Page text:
Back to R&D main

Assessment of the Impact of Wild Dogs on the WA Rangeland Goat industry

Project start date: 19 December 2014
Project end date: 25 May 2015
Publication date: 02 June 2015
Livestock species: Goat
Relevant regions: Western Australia
Download Report (2.4 MB)

Summary

Wild dogs can be identified as currently the major factor responsible for a precipitous decline in rangeland goat production in Western Australia. The resultant total unrealised annual farm gate income to Western Australian rangeland goat producers is calculated to be of the order of $11M. This is based upon an estimated stable and sustainable rangeland goat population of 900,000 with a modest harvest rate of 35%, or 315,000 annually. Current annual harvest is of the order of 65,000 goats.
The annual loss as foregone income to the associated sheep industry from wild dog impacts, in addition to that experienced by the rangeland goat industry in the same region, is estimated to be of the order of $14M.
The rangelands goat population has declined from approximately 1,000,000 in 2005 to 150,000 in 2011, the most recent estimate. With current dog impacts and harvest rates the industry is in a critical position.
Current wild dog control efforts would appear to be well resourced but still in need of an overall rangelands coordination facility. Their impacts cannot be objectively evaluated: this is a glaring inadequacy and should be rectified so as to guide the necessary dog population reduction and permit the restoration of rangeland goat populations, together with the re-introduction of sheep enterprises where appropriate. The National Wild Dog Action Plan is seen to provide the necessary tools.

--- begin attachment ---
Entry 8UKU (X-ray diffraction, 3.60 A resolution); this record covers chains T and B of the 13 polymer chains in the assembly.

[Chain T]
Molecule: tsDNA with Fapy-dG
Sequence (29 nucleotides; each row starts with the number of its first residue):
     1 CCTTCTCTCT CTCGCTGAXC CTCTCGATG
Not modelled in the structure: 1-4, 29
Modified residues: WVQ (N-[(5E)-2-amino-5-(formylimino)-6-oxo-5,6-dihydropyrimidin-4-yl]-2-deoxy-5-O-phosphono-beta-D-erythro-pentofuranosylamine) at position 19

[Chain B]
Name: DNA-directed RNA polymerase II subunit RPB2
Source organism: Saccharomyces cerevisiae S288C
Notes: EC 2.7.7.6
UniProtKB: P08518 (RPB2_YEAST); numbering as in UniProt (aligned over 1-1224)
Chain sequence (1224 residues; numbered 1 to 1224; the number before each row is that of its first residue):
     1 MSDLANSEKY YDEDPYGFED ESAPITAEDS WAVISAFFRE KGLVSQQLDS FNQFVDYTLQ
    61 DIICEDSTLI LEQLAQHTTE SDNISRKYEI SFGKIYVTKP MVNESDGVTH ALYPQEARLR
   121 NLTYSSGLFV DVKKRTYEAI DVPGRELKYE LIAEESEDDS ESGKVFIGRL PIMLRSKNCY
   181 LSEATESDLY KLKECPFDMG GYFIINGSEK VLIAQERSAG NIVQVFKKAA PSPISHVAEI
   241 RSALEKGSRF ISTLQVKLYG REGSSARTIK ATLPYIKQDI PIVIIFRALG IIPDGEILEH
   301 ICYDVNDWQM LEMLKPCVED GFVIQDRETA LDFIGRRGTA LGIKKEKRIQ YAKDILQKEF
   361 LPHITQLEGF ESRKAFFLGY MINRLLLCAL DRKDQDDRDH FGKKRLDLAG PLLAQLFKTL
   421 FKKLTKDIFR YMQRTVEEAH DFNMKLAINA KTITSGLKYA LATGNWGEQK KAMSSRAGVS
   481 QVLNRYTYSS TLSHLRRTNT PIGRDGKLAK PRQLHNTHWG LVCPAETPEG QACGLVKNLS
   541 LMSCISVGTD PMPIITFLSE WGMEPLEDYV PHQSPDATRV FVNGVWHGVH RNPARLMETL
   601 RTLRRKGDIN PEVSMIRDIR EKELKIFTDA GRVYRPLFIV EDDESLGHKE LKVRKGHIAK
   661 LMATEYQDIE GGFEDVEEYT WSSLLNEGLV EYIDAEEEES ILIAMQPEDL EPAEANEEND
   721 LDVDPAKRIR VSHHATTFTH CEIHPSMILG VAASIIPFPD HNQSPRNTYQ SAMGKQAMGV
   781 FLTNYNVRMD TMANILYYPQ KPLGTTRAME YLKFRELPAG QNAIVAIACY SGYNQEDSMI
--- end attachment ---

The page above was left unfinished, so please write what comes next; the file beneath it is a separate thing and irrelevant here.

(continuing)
If the rangeland goat industry is to be a key Southern Rangelands enterprise, alone or in association with other commercial grazing livestock, the overall grazing pressure should be regularly and consistently monitored so that the industry is and is seen to be a leader in rangelands biodiversity outcomes.
It is recommended that the industry in the eastern States be ever vigilant and maintain vigorous, coordinated wild dog control as recommended and facilitated within the framework of the National Wild Dog Action Plan.
It is also recommended to monitor goat populations and harvest rates to ensure growth and sustainability. Recent harvest rates are relatively high and current harvest numbers continue to increase. More recent goat population data would provide a basis for industry planning.

More information

Project manager: Julie Petty
Primary researcher: Sheep Management and Production